In the early 1930s, Alfred Stieglitz again made New York City a subject of his work. His final gallery, An American Place, which he opened soon after the stock market crash of 1929, overlooked the city from the seventeenth floor of a new Madison Avenue office building. From those windows (Key Set number 1377), and from those of his thirtieth-floor apartment at the nearby Shelton Hotel (Key Set number 1391), Stieglitz recorded the frenzied building boom that transformed New York in the Great Depression.
Once settled on a particular view, Stieglitz made several variations at different times of day over the course of weeks or months, registering the growth of the buildings, the changing light and shadows, and the passage of time. Mostly shot head-on with his large, 8 × 10-inch view camera, Stieglitz’s rigorous compositions, rendered as crystalline gelatin silver prints, bespeak order and clarity. But for all of their formal beauty, they also represent the city as cold and inhuman—as Stieglitz made plain when he exhibited them in 1932 together with his earlier, more hopeful views of New York.
The early 1930s marked a rocky period in the Stieglitz–O’Keeffe relationship. Georgia O’Keeffe became increasingly independent, spending summers in New Mexico starting in 1929. Stieglitz began an affair with a much younger woman, Dorothy Norman. Stieglitz depicts O’Keeffe with symbols of her independence, such as her southwestern blankets (Key Set number 1437) and animal bones (Key Set number 1432), or the new car she had just bought (Key Set number 1516). Strong formal studies, they speak to the chill between them. At the same time, as O’Keeffe knew, Stieglitz was eagerly making photographs of Dorothy Norman (Key Set number 1367).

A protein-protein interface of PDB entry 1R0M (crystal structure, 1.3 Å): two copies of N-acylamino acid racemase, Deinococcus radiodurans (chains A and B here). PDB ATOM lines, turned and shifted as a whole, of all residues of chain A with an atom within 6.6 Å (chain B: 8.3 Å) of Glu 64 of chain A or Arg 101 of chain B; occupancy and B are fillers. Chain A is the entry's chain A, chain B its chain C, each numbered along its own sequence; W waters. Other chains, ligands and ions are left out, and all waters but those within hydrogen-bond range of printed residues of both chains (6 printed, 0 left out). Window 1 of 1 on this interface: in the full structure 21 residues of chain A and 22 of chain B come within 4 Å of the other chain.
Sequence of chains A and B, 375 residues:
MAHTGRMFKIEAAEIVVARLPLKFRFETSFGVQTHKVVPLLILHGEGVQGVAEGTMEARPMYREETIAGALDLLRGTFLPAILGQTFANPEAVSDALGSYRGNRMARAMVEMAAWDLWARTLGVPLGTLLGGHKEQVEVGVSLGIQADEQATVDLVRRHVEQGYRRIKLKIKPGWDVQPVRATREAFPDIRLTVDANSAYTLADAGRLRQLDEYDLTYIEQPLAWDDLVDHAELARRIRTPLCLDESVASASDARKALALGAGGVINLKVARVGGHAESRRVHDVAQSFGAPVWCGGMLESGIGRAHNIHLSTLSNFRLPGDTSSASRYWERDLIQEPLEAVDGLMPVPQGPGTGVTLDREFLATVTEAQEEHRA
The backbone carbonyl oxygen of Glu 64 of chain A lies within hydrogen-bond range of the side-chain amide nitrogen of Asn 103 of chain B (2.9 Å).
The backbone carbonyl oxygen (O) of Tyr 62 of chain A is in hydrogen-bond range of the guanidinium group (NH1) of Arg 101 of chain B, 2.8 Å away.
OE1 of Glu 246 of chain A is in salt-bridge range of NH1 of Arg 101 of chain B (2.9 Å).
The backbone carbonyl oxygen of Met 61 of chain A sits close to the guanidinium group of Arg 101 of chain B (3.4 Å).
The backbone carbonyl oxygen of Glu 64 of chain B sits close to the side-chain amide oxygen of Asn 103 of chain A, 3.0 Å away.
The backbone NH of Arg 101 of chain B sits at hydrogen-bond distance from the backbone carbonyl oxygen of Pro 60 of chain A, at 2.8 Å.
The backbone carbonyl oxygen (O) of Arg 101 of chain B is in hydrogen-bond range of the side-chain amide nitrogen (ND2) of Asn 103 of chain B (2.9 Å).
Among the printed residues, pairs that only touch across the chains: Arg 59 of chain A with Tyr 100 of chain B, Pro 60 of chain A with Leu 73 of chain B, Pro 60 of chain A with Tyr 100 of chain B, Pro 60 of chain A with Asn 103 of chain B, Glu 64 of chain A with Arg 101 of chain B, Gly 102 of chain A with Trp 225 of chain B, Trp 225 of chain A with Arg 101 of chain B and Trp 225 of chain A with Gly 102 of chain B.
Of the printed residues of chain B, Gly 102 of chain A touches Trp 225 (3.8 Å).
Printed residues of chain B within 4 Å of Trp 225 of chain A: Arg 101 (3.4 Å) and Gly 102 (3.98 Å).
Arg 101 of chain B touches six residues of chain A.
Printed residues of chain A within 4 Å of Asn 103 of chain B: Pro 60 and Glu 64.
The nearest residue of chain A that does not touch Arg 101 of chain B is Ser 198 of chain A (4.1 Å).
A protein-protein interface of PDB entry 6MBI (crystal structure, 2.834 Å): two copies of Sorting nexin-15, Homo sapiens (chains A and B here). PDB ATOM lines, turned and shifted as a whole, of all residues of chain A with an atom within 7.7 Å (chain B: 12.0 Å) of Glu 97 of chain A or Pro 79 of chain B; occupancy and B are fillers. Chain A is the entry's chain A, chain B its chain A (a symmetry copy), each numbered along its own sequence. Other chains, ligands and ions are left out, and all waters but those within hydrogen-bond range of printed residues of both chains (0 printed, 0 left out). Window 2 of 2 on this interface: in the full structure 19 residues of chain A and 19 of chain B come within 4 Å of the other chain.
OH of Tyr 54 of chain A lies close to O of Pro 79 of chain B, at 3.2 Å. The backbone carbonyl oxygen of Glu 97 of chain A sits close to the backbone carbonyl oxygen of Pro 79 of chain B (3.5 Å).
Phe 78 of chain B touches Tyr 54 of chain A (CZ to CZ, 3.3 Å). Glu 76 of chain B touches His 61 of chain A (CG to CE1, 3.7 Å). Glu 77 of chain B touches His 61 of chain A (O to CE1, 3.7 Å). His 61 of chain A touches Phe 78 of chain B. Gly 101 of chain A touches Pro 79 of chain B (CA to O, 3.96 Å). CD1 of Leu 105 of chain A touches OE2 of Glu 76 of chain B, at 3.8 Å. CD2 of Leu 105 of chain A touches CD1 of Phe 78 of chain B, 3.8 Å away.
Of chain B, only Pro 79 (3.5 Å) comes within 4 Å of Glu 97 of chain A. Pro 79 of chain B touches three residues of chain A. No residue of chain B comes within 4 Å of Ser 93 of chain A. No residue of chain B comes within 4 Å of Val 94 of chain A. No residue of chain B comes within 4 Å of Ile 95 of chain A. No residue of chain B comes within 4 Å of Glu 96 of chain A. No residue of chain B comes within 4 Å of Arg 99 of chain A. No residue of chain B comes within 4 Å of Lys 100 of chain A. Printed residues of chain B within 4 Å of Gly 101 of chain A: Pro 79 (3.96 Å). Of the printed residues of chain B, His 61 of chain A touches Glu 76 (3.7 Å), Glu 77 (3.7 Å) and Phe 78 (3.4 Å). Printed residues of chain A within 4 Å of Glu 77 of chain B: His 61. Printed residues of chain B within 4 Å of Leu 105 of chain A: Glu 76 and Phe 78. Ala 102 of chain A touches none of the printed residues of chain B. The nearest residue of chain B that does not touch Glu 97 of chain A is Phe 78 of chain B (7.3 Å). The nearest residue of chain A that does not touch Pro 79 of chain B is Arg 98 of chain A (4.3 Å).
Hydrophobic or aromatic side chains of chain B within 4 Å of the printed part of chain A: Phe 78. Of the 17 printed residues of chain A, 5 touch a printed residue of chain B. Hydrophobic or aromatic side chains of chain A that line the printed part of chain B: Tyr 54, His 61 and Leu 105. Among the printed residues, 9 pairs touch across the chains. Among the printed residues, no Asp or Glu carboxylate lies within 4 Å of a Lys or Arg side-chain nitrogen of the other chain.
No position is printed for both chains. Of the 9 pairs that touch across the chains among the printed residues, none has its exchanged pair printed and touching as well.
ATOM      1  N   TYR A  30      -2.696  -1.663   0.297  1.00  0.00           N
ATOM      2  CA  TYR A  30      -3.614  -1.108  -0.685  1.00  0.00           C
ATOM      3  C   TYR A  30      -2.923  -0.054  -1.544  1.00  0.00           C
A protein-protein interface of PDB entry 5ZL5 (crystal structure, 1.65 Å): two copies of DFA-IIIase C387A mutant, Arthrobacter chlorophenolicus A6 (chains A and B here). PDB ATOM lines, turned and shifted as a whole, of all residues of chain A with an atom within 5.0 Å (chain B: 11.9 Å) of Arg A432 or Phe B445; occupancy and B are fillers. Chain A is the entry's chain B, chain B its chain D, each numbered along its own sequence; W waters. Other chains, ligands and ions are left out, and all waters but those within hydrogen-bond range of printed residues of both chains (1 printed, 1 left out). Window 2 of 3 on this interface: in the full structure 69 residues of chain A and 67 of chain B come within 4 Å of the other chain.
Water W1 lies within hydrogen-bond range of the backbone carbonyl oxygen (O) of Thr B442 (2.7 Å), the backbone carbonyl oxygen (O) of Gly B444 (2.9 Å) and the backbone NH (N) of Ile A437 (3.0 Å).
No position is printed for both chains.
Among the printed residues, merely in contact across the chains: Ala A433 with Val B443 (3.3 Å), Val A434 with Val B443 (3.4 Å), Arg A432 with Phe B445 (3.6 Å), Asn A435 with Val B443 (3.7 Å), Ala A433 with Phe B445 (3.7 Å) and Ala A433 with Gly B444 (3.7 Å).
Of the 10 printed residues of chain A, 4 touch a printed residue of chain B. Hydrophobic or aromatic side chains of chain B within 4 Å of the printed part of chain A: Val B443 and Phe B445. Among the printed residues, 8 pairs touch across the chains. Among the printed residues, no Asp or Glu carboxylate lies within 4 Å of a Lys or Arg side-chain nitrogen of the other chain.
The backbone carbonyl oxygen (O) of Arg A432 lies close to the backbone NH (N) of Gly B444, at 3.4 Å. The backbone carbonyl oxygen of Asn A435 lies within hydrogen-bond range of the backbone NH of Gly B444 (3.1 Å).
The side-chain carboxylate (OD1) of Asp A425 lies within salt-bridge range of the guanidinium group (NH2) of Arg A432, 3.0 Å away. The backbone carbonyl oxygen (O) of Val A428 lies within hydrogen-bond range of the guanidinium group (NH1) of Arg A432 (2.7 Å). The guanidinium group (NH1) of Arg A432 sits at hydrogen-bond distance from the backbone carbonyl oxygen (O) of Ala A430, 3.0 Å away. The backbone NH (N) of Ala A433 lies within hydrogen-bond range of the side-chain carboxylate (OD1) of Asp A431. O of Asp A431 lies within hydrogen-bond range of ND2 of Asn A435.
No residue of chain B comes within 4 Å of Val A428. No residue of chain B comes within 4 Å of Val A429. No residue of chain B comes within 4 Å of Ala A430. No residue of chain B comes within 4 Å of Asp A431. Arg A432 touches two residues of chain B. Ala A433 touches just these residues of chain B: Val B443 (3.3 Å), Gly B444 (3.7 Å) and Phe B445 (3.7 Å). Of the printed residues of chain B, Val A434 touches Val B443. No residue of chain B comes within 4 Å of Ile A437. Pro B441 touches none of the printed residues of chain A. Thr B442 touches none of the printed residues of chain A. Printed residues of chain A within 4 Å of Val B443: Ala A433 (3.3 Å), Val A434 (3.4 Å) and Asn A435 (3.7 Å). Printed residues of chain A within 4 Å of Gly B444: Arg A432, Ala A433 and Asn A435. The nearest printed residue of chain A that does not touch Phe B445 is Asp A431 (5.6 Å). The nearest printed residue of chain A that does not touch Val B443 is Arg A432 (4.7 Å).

Alfred Stieglitz, Poplars—Lake George, 1935, gelatin silver print, National Gallery of Art, Washington, Alfred Stieglitz Collection, 1949.3.750
Key Set number 1575
Frequently alone at Lake George, Stieglitz, who turned seventy in 1934, started making quiet, autobiographical works based on his surroundings. A photograph of the small wooden building O’Keeffe used as her studio, with a dead tree branch extending across the doorway, evokes her absence (Key Set number 1557). Stieglitz also made photographs of nature in which he tried to bring the visual clarity that he imposed on New York City to the rural landscape (Key Set number 1508). Most poignantly, for much of the decade Stieglitz made a series of studies recording dying poplar trees, which he saw as emblems of himself (Key Set number 1575).
Ill health forced Stieglitz to put down his camera for good in 1937. He died in 1946.